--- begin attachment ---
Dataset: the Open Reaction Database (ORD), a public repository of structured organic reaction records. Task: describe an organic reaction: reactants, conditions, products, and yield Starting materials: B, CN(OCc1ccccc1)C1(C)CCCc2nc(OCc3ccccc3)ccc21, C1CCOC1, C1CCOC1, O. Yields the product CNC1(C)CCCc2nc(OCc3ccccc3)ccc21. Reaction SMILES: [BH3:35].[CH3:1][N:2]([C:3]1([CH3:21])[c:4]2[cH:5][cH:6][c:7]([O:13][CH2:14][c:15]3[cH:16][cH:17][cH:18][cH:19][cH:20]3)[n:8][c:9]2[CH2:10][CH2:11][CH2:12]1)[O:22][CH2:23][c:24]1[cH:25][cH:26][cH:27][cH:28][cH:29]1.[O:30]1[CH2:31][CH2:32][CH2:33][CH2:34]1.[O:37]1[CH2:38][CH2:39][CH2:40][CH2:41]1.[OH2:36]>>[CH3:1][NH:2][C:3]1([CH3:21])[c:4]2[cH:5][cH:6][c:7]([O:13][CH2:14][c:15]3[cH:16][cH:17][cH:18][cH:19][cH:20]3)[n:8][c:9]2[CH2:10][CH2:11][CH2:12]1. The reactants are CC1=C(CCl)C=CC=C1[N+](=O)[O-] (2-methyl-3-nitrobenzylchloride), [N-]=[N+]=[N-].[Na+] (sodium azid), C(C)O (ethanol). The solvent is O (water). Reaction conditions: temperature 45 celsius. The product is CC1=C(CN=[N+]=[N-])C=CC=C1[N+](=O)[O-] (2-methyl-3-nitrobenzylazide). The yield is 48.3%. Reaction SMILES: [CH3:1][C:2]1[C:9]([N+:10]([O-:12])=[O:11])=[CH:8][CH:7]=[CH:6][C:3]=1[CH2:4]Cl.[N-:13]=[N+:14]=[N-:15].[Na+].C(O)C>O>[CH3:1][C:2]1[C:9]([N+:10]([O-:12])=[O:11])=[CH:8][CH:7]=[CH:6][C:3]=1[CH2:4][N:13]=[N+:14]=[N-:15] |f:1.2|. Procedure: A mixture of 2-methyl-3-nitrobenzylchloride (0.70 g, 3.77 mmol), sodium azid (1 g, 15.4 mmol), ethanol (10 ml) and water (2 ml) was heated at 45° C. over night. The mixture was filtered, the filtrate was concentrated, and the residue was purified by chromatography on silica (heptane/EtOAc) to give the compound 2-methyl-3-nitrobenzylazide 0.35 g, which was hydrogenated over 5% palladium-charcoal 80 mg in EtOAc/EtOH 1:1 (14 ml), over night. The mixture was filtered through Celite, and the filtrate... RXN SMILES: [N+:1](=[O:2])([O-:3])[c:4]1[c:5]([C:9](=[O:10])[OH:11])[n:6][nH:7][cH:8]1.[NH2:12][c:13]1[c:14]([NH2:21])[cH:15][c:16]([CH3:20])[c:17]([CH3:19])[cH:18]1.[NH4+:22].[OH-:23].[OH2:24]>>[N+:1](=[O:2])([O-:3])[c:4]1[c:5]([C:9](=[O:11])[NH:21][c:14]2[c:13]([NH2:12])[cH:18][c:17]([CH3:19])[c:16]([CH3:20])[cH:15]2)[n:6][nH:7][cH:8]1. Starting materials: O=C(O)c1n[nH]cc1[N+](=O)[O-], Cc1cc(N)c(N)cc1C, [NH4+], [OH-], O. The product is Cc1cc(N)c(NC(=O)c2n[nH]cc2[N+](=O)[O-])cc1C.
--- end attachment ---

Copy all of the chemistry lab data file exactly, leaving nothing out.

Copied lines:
Dataset: the Open Reaction Database (ORD), a public repository of structured organic reaction records. Task: describe an organic reaction: reactants, conditions, products, and yield Starting materials: B, CN(OCc1ccccc1)C1(C)CCCc2nc(OCc3ccccc3)ccc21, C1CCOC1, C1CCOC1, O. Yields the product CNC1(C)CCCc2nc(OCc3ccccc3)ccc21. Reaction SMILES: [BH3:35].[CH3:1][N:2]([C:3]1([CH3:21])[c:4]2[cH:5][cH:6][c:7]([O:13][CH2:14][c:15]3[cH:16][cH:17][cH:18][cH:19][cH:20]3)[n:8][c:9]2[CH2:10][CH2:11][CH2:12]1)[O:22][CH2:23][c:24]1[cH:25][cH:26][cH:27][cH:28][cH:29]1.[O:30]1[CH2:31][CH2:32][CH2:33][CH2:34]1.[O:37]1[CH2:38][CH2:39][CH2:40][CH2:41]1.[OH2:36]>>[CH3:1][NH:2][C:3]1([CH3:21])[c:4]2[cH:5][cH:6][c:7]([O:13][CH2:14][c:15]3[cH:16][cH:17][cH:18][cH:19][cH:20]3)[n:8][c:9]2[CH2:10][CH2:11][CH2:12]1. The reactants are CC1=C(CCl)C=CC=C1[N+](=O)[O-] (2-methyl-3-nitrobenzylchloride), [N-]=[N+]=[N-].[Na+] (sodium azid), C(C)O (ethanol). The solvent is O (water). Reaction conditions: temperature 45 celsius. The product is CC1=C(CN=[N+]=[N-])C=CC=C1[N+](=O)[O-] (2-methyl-3-nitrobenzylazide). The yield is 48.3%. Reaction SMILES: [CH3:1][C:2]1[C:9]([N+:10]([O-:12])=[O:11])=[CH:8][CH:7]=[CH:6][C:3]=1[CH2:4]Cl.[N-:13]=[N+:14]=[N-:15].[Na+].C(O)C>O>[CH3:1][C:2]1[C:9]([N+:10]([O-:12])=[O:11])=[CH:8][CH:7]=[CH:6][C:3]=1[CH2:4][N:13]=[N+:14]=[N-:15] |f:1.2|. Procedure: A mixture of 2-methyl-3-nitrobenzylchloride (0.70 g, 3.77 mmol), sodium azid (1 g, 15.4 mmol), ethanol (10 ml) and water (2 ml) was heated at 45° C. over night. The mixture was filtered, the filtrate was concentrated, and the residue was purified by chromatography on silica (heptane/EtOAc) to give the compound 2-methyl-3-nitrobenzylazide 0.35 g, which was hydrogenated over 5% palladium-charcoal 80 mg in EtOAc/EtOH 1:1 (14 ml), over night. The mixture was filtered through Celite, and the filtrate... RXN SMILES: [N+:1](=[O:2])([O-:3])[c:4]1[c:5]([C:9](=[O:10])[OH:11])[n:6][nH:7][cH:8]1.[NH2:12][c:13]1[c:14]([NH2:21])[cH:15][c:16]([CH3:20])[c:17]([CH3:19])[cH:18]1.[NH4+:22].[OH-:23].[OH2:24]>>[N+:1](=[O:2])([O-:3])[c:4]1[c:5]([C:9](=[O:11])[NH:21][c:14]2[c:13]([NH2:12])[cH:18][c:17]([CH3:19])[c:16]([CH3:20])[cH:15]2)[n:6][nH:7][cH:8]1. Starting materials: O=C(O)c1n[nH]cc1[N+](=O)[O-], Cc1cc(N)c(N)cc1C, [NH4+], [OH-], O. The product is Cc1cc(N)c(NC(=O)c2n[nH]cc2[N+](=O)[O-])cc1C.